All Investors in the People’s Republic of China ("PRC"):
This material is provided by Legg Mason Asset Management Hong Kong Limited to intended recipients in the PRC. The content of this document is only for Press or the PRC investors investing in the QDII Product offered by PRC’s commercial bank in accordance with the regulation of China Banking Regulatory Commission. Investors should read the offering document prior to any subscription. Please seek advice from PRC’s commercial banks and/or other professional advisors, if necessary. Please note that Legg Mason and its affiliates are the Managers of the offshore funds invested by QDII Products only. Legg Mason and its affiliates are not authorized by any regulatory authority to conduct business or investment activities in China.
This material has not been reviewed by any regulatory authority in the PRC.
Distributors and existing investors in Korea and Distributors in Taiwan:
This material is provided by Legg Mason Asset Management Hong Kong Limited to eligible recipients in Korea and by Legg Mason Investments (Taiwan) Limited (Registration Number: (98) Jin Guan Tou Gu Xin Zi Di 001; Address: Suite E, 55F, Taipei 101 Tower, 7, Xin Yi Road, Section 5, Taipei 110, Taiwan, R.O.C.; Tel: (886) 2-8722 1666) in Taiwan. Legg Mason Investments (Taiwan) Limited operates and manages its business independently.
This material has not been reviewed by any regulatory authority in Korea or Taiwan.
All Investors in the Americas:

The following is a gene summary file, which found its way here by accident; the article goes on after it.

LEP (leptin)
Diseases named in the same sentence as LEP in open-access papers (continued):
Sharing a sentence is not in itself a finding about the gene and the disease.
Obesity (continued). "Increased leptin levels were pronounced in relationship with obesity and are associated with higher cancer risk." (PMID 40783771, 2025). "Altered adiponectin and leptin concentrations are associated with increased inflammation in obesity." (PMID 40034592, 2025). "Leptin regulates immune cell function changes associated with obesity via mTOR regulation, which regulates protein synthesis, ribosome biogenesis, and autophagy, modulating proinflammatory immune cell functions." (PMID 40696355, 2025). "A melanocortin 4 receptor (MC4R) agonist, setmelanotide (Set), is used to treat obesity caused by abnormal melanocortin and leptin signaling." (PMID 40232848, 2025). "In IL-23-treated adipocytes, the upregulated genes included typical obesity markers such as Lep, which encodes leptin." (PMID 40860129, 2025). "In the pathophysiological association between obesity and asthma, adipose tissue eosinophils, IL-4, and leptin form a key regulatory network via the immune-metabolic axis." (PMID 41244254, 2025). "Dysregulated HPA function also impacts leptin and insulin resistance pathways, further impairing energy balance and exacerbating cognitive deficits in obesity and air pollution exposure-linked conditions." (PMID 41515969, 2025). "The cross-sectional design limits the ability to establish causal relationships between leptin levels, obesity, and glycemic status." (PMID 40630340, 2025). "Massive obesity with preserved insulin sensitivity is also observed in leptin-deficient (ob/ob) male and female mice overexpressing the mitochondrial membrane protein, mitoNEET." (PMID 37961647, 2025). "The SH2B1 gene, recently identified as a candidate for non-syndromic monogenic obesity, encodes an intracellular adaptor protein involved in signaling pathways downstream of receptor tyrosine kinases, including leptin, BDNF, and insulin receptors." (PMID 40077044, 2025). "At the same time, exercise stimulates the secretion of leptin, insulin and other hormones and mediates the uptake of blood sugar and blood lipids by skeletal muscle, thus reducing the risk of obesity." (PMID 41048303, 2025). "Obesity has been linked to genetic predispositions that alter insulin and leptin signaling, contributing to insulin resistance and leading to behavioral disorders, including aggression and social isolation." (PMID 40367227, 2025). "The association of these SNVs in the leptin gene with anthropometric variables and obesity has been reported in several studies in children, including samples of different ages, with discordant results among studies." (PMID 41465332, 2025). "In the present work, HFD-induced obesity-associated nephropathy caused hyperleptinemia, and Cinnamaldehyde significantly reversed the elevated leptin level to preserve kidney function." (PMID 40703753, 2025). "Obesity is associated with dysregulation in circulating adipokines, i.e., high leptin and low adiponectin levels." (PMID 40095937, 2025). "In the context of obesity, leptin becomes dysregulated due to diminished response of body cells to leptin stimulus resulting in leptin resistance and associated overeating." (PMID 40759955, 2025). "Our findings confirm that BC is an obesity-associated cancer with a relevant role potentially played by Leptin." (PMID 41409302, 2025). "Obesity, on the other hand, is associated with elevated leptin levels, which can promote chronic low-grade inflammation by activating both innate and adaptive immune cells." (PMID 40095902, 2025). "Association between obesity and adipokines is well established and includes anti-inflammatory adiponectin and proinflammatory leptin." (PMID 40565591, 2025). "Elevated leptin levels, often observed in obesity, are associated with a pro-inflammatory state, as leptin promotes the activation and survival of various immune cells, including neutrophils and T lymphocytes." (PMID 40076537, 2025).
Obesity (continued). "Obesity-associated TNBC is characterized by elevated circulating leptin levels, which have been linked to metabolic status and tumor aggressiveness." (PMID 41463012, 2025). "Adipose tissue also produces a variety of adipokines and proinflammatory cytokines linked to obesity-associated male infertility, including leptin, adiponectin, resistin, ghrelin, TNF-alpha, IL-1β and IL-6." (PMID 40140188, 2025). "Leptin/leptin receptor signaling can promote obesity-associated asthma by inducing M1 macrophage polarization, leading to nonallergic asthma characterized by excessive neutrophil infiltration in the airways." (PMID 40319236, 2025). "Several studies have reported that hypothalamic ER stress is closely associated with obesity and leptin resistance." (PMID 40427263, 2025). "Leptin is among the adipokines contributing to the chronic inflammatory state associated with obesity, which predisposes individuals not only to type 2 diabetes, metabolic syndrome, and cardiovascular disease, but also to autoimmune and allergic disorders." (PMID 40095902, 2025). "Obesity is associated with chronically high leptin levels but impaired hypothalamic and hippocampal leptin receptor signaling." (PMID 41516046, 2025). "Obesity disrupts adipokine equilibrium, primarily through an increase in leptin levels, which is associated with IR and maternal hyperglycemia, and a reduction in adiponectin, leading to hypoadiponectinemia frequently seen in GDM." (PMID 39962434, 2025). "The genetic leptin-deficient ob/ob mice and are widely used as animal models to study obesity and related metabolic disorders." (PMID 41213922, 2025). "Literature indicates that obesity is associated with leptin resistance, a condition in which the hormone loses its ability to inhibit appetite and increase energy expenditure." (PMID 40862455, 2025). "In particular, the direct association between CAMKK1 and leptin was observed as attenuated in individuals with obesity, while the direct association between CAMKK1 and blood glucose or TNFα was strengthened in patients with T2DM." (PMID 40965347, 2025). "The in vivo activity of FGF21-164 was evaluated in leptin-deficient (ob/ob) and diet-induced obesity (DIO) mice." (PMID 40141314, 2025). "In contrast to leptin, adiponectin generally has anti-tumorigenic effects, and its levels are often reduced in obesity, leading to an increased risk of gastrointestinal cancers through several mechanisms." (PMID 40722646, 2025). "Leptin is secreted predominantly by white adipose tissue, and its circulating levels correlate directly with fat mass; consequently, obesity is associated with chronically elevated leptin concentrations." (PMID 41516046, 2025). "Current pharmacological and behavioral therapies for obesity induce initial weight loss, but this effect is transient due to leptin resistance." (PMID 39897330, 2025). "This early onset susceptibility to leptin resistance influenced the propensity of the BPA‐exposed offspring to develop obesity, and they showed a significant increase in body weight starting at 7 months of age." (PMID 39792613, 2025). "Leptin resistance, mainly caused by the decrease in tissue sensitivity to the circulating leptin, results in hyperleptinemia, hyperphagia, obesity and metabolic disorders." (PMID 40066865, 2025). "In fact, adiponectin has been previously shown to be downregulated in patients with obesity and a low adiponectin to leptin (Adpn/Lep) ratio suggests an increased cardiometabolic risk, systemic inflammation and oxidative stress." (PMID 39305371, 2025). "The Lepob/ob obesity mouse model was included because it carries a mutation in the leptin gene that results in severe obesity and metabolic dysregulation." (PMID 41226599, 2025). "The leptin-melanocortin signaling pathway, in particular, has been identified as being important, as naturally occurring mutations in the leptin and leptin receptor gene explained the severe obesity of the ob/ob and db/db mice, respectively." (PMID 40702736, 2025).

This material is provided by Legg Mason Investor Services LLC, a U.S. registered Broker-Dealer, which includes Legg Mason Americas International. Legg Mason Investor Services, LLC, Member FINRA/SIPC, and all entities mentioned are subsidiaries of Legg Mason, Inc.
All Investors in Australia:
This material is issued by Legg Mason Asset Management Australia Limited (ABN 76 004 835 839, AFSL 204827) (“Legg Mason”). The contents are proprietary and confidential and intended solely for the use of Legg Mason and the clients or prospective clients to whom it has been delivered. It is not to be reproduced or distributed to any other person except to the client’s professional advisers.
© 2017 Legg Mason Investor Services, LLC, member FINRA, SIPC. Legg Mason Investor Services, LLC is a subsidiary of Legg Mason, Inc.

Weekly Market Snapshot

4 June 2018

Jobs Growth: So far, so good “[I have] a lot of determination to modernize our country, [as] the Socialist Party has always done.”

- Newly-chosen Spanish Prime Minister Pedro Sanchez

THE WEEK IN REVIEW...

Jobs growth: So far, so good The U.S. jobs report for May came in solidly above expectations, with the headline unemployment rate at 3.8%, a low last seen in April 2000 at the end of the tech boom. Hourly earnings, the most closely-watched number from the report, rose 0.3% from April, and 2.7% year-over-year for the 12 months ended May 2018.

The overall report was treated as bullish [do you mean the report was bullish or the equity market reaction was bullish?] by equity markets, with the Dow Jones Industrial Average up about 236 points (0.97%) and the Euro Stoxx 50 up 47 points (1.38%) as of 1:40 PM Friday June 1.1 Focus appeared to be on the continued strong demand for workers and rising wages. It was a bit different for the bond markets, which appeared to read the news as favoring a total of two more rate hikes in 2018 rather than only one.

One intriguing number, reflecting a positive outlook on the part of workers: U.S. job leavers as a percent of total unemployment came in at 13.8% for May, a high not seen since February 2001. The logic: leaving a job, whether or not one has another, suggests either an increase in income which makes leaving economically attractive, or the belief that new jobs will be easy to come by when the time comes to rejoin the work force.